Books in the Middle: Reading for Middle School

Our focus is on books middle school students might like to read and topics pertaining to books for these students, and we are giving recommendations. Teachers, librarians and middle school students are the contributors to this blog. Enjoy!

Once a Liar, Always a Liar? July 10, 2018

Filed under: Mystery and Ghost Stories,Realistic Fiction/ Contemporary Fiction — oneilllibrary @ 12:50 pm

Kay has a close knit group of friends at her boarding school, a school where she escaped after tragedy struck her home years before. A tragedy she can’t help feeling a part of…because of a series of lies she told. At Bates, the boarding school, many of the studentsdownload-1 appear to have a golden life, but as a student there on scholarship, Kay has to walk a fine line and keep her grades and her place on the soccer field perfect, or it can all slip away.

One night, as Kay and her friends are about to have their annual skinny dip in a pond on campus after a Halloween party, they make a grisly discovery. A girl has beat them to the pond, but she won’t be coming out on her own. She is dead. Quickly, rumors of a suicide turn into rumors of murder. When Kay gets a mysterious email that sends her to a website, she knows that her time might be up. Basically, if she doesn’t force other members of the school out, her own terrible secret will be out. Kay has limited knowledge of computers and hacking, so she turns to a girl named Nola to help her before time runs out and her secret is revealed.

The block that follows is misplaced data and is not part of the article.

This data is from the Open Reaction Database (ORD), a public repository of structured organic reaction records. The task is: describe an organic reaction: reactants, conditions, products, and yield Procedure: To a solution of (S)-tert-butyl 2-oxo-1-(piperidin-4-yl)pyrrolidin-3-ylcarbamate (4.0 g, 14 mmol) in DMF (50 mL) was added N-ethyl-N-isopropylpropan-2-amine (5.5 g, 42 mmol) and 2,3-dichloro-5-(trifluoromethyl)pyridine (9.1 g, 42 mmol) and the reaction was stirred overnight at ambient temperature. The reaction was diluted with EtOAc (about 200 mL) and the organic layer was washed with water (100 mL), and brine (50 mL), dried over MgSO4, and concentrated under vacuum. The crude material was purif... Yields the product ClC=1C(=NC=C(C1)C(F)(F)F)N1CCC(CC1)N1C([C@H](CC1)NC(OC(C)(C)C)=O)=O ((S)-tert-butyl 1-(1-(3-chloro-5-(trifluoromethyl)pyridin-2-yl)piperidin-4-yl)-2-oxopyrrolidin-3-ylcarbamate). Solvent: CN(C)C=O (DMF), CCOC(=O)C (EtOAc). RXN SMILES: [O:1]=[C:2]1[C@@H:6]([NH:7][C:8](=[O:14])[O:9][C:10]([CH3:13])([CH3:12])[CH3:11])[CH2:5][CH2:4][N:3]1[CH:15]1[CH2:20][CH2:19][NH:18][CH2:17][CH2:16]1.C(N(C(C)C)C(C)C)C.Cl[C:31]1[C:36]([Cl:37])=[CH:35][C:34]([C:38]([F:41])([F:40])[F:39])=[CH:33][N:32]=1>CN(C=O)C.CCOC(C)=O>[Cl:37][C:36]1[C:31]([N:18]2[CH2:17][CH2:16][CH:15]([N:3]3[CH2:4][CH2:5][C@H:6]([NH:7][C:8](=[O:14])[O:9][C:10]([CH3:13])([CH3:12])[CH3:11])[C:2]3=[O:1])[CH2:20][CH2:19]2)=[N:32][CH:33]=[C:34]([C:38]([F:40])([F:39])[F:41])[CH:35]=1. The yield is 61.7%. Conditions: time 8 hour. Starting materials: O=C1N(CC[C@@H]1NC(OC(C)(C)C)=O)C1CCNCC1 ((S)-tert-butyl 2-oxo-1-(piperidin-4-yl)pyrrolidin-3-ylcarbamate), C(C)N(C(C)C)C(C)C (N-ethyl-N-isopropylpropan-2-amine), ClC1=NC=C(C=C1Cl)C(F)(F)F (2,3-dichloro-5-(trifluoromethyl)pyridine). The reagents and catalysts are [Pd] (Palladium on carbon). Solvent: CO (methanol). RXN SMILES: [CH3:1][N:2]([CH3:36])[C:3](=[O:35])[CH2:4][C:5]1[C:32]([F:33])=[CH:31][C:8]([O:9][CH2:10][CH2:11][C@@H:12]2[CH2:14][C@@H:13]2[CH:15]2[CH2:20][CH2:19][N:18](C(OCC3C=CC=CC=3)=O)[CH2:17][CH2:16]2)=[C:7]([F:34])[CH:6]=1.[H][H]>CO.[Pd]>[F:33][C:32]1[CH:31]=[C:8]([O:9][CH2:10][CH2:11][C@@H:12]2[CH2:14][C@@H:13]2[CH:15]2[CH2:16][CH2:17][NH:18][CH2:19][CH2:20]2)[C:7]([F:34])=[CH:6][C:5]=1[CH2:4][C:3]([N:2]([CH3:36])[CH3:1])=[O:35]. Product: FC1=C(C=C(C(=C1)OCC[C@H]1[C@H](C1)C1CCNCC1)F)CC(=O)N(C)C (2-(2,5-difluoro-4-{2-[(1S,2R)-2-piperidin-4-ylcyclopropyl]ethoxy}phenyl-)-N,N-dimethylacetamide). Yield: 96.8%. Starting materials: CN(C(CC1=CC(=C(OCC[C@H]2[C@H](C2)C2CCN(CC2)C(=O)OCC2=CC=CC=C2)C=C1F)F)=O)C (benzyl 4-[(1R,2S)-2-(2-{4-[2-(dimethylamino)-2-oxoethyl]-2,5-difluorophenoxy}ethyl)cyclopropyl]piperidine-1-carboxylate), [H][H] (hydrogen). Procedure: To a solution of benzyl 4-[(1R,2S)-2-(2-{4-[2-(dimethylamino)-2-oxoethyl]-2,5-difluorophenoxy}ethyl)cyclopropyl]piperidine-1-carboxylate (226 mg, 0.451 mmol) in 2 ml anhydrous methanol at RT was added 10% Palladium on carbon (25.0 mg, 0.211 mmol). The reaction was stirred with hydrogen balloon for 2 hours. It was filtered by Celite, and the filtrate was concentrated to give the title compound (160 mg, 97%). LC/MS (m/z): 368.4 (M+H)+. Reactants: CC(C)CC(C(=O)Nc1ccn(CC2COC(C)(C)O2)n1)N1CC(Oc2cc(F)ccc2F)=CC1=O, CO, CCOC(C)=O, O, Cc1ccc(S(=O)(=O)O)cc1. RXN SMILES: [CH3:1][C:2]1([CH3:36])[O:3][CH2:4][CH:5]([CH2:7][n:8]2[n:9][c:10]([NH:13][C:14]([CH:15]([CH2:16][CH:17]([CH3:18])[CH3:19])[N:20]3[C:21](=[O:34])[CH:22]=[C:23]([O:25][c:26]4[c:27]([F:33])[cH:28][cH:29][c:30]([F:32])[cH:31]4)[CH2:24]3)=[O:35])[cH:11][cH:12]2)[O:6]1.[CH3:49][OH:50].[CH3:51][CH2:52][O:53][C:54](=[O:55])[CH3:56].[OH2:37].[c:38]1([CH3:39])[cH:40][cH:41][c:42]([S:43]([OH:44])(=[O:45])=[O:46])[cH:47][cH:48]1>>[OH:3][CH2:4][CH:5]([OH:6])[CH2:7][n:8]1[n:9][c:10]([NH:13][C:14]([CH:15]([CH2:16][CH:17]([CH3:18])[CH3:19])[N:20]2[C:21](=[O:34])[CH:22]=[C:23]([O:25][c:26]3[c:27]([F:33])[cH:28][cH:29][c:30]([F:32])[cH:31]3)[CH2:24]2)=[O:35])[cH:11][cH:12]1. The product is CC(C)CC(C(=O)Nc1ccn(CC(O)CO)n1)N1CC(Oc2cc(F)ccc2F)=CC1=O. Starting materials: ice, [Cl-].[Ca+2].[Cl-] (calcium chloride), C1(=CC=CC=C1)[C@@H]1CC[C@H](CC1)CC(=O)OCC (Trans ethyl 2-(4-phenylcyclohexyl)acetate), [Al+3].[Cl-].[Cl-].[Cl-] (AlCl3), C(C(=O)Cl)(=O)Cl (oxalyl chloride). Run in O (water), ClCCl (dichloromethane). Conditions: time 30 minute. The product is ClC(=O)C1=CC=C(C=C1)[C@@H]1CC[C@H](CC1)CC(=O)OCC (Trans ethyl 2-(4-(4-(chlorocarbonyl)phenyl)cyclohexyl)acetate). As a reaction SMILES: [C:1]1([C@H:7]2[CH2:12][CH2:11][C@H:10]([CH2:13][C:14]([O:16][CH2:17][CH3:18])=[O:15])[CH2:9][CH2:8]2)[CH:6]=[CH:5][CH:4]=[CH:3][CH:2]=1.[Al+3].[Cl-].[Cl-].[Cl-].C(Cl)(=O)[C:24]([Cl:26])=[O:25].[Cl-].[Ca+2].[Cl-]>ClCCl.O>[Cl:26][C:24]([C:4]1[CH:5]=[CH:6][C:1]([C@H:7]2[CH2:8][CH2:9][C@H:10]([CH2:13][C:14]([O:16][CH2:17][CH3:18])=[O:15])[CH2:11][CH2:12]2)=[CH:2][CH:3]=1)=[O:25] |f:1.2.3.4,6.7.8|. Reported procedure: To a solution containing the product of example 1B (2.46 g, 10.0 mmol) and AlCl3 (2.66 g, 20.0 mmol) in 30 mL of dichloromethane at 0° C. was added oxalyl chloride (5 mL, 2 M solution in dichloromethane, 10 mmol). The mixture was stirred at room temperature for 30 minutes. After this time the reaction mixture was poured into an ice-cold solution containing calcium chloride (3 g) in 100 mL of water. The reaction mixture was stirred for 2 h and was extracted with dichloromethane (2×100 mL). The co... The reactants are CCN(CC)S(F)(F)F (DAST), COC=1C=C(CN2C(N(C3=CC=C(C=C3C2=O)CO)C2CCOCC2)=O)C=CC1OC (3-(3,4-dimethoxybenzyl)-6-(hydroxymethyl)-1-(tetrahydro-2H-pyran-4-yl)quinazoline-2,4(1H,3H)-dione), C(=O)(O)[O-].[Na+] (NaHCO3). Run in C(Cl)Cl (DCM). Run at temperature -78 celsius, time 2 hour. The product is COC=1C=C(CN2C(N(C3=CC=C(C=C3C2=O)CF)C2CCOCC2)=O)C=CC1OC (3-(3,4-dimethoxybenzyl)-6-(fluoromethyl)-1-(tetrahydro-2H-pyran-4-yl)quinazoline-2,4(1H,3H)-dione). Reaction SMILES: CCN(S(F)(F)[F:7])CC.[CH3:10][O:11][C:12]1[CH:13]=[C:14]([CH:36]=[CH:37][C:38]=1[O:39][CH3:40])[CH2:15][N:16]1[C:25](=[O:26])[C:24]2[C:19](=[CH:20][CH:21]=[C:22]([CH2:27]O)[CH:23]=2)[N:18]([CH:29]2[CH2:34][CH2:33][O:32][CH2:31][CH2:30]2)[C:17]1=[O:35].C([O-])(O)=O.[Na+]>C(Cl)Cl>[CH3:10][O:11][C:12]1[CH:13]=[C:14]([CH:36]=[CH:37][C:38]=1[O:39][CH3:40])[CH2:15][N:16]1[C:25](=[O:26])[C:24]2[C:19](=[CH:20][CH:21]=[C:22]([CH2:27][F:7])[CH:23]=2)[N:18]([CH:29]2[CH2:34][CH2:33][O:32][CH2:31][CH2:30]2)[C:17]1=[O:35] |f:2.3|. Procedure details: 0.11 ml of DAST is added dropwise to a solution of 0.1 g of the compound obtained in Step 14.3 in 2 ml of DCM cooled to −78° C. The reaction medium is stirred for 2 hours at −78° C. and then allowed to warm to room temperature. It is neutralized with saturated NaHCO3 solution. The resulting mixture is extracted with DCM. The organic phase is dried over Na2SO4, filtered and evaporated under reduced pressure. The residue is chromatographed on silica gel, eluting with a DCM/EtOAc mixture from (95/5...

As Kay and Nola begin to unravel the pieces of the website, it quickly becomes clear that lots of others at Bates have things to be weary of, and as Kay works to save her own skin, she begins taking down members of her own group of friends. The question becomes, who is next? And could the website be setting Kay up to take the biggest fall of her life?

People Like Us by Dana Mele is a book that most readers will enjoy. I was a little confused at times by Kay and her romantic indecision when it came to some of the people in her life. Kay’s secret also seemed a bit much, but other readers will be able to forgive that if they enjoy the rest of the story.

Recommended for mature 8th graders and up.

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